Loudun. The Body as a Field of War

  • Tarcisio Lancioni


The article proposes a semiotic reading of a historical event: the (alleged) demonic possession of a group of nuns in the convent of Loudun, in France, between 1632 and 1638. Possession emblematizes one of the most radical forms, in our culture, of confrontation with the Other, and of the battle undertaken (by exorcists, doctors, politicians) to get over it. The battle against possession can be defined as a properly “semiotic” battle since it is based on a work of interpretation of the “language” of the Other, of the semiotic systems through which it expresses itself and through which it reveals itself, and on a work of symbolic production aimed at developing formulas, words, images capable of “hurting” him and making him retreat.he battlefield of this symbolic struggle, in Loudun, is the body of the possessed, which from the imposition of an absence (as religious and as women) becomes the focal center of social attention and of female awareness itself: ostentatious, observed, beaten, desired, is the body that the conflicting factions try to appropriate. The “case” is studied starting from the treatment of the events that has been proposed by historians (Michelet), scholars of mysticism (De Certeau), novelists (Dumas, Huxley, in particular), film directors (Russell, Kawalerowicz), each of whom offers particular perspectives on this battle.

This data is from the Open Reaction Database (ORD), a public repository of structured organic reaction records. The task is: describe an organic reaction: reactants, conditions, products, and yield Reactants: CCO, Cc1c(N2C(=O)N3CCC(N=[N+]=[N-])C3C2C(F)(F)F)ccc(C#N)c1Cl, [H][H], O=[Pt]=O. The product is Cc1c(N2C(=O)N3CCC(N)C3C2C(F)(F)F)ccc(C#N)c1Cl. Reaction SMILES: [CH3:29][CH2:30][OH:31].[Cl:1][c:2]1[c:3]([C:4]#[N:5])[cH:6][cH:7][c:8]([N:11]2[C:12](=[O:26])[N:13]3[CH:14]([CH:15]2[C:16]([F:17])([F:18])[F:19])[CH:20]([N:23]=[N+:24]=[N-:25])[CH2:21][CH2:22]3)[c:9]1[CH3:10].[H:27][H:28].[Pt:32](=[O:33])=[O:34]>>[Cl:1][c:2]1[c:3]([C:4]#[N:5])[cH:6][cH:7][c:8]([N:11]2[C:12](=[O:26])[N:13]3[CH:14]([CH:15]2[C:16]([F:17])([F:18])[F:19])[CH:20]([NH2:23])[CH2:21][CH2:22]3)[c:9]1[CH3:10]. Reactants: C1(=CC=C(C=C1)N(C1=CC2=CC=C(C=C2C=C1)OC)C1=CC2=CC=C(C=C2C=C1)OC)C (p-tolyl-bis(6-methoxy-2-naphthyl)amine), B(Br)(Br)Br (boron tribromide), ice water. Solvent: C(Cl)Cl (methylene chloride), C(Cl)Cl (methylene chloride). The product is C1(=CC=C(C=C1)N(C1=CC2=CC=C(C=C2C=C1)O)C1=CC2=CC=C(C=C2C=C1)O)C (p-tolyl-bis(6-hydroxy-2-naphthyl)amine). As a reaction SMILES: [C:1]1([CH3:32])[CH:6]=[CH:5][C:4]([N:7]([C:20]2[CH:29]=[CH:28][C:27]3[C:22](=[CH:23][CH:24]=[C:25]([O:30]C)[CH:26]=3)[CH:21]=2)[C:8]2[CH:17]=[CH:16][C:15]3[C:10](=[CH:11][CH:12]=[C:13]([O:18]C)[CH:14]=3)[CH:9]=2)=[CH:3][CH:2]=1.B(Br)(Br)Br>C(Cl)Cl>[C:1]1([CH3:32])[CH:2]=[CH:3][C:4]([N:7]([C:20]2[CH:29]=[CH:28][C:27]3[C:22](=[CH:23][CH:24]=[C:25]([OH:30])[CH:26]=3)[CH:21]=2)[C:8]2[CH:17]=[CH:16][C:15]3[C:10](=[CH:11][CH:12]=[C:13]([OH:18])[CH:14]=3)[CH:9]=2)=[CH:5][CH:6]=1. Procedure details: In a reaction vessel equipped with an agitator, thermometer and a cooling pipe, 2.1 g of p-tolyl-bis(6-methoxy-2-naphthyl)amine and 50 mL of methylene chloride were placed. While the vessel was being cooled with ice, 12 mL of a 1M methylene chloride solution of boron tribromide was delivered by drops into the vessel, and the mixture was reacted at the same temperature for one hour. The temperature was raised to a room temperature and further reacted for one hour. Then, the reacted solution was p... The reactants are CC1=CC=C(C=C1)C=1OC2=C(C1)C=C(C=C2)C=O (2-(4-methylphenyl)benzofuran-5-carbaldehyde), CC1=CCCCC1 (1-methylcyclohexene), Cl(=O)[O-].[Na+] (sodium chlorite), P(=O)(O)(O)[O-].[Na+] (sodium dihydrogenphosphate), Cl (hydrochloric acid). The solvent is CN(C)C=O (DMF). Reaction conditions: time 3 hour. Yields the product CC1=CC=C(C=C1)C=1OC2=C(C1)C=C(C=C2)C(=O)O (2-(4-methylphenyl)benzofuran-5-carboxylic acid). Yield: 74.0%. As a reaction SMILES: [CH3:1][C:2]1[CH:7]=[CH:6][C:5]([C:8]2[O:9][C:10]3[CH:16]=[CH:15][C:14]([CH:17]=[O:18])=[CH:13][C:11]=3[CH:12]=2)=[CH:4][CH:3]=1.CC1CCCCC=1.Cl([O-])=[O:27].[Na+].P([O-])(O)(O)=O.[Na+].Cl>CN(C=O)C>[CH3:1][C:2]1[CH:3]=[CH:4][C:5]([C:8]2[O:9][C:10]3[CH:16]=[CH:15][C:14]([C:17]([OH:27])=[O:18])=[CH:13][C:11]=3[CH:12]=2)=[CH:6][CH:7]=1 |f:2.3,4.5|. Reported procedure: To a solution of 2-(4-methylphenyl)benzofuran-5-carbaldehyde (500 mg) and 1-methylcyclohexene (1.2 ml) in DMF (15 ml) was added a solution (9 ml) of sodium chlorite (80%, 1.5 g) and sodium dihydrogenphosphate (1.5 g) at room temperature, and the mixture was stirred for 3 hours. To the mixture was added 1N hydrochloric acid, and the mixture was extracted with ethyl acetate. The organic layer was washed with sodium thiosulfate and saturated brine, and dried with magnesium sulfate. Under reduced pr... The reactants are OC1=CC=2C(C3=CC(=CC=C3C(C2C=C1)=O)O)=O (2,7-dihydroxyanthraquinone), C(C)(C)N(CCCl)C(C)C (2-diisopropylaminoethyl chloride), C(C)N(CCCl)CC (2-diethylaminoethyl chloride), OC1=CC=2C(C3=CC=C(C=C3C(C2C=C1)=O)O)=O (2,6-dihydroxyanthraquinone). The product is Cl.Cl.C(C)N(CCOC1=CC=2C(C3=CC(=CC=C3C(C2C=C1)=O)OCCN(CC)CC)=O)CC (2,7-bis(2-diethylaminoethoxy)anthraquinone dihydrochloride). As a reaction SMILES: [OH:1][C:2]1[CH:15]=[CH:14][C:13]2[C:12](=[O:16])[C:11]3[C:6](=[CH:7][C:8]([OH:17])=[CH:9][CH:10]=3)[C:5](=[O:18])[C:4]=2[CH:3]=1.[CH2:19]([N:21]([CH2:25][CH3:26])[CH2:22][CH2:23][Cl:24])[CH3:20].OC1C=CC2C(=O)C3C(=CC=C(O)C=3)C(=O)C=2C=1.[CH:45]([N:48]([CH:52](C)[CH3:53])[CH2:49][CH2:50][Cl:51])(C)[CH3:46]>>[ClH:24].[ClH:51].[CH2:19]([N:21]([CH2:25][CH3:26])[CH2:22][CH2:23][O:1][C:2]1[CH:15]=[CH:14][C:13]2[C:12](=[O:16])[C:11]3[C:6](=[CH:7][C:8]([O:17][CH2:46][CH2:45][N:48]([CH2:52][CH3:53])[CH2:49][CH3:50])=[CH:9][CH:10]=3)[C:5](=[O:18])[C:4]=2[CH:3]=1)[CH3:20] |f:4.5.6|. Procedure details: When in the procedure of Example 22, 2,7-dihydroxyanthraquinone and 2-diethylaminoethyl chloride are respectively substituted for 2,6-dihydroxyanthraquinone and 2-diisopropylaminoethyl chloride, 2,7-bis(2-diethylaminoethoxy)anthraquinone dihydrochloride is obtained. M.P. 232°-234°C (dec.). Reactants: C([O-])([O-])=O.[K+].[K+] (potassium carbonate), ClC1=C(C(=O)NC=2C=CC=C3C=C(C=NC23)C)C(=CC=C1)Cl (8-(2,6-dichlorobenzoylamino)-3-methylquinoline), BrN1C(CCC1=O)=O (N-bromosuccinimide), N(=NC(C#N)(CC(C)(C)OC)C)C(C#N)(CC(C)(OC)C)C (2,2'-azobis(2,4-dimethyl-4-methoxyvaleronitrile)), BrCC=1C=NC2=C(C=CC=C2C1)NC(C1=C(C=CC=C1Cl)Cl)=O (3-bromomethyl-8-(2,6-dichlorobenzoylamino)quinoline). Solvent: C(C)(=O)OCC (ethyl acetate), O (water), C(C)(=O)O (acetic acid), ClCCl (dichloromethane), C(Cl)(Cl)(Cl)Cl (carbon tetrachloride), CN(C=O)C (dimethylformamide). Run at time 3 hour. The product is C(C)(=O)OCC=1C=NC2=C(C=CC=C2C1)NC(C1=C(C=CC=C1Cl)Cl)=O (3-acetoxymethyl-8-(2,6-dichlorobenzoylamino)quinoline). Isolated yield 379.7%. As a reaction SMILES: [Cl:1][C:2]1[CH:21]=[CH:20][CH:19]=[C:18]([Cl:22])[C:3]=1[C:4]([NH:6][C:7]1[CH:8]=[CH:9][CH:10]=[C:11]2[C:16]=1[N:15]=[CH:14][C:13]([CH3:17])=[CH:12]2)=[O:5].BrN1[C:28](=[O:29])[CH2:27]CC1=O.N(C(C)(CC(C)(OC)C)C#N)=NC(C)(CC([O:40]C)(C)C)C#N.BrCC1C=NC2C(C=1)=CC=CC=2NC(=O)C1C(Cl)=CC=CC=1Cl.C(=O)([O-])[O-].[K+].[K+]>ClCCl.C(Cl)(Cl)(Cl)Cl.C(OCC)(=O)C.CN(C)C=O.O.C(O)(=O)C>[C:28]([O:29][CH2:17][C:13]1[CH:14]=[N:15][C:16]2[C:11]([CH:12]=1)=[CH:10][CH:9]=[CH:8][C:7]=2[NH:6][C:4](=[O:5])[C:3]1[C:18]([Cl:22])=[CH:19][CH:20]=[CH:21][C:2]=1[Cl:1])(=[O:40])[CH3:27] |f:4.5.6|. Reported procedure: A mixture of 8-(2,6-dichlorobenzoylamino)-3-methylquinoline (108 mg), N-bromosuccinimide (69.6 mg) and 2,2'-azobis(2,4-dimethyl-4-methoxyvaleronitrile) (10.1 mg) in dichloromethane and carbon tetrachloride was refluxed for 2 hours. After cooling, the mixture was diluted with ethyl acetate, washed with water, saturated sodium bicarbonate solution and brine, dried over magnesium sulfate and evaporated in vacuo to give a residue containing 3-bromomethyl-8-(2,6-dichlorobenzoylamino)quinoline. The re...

How to Cite
Lancioni, T. (2024). Loudun. The Body as a Field of War. E|C, (40), 138-150. Retrieved from https://mimesisjournals.com/ojs/index.php/ec/article/view/4068
Narrazioni somatiche dello scontro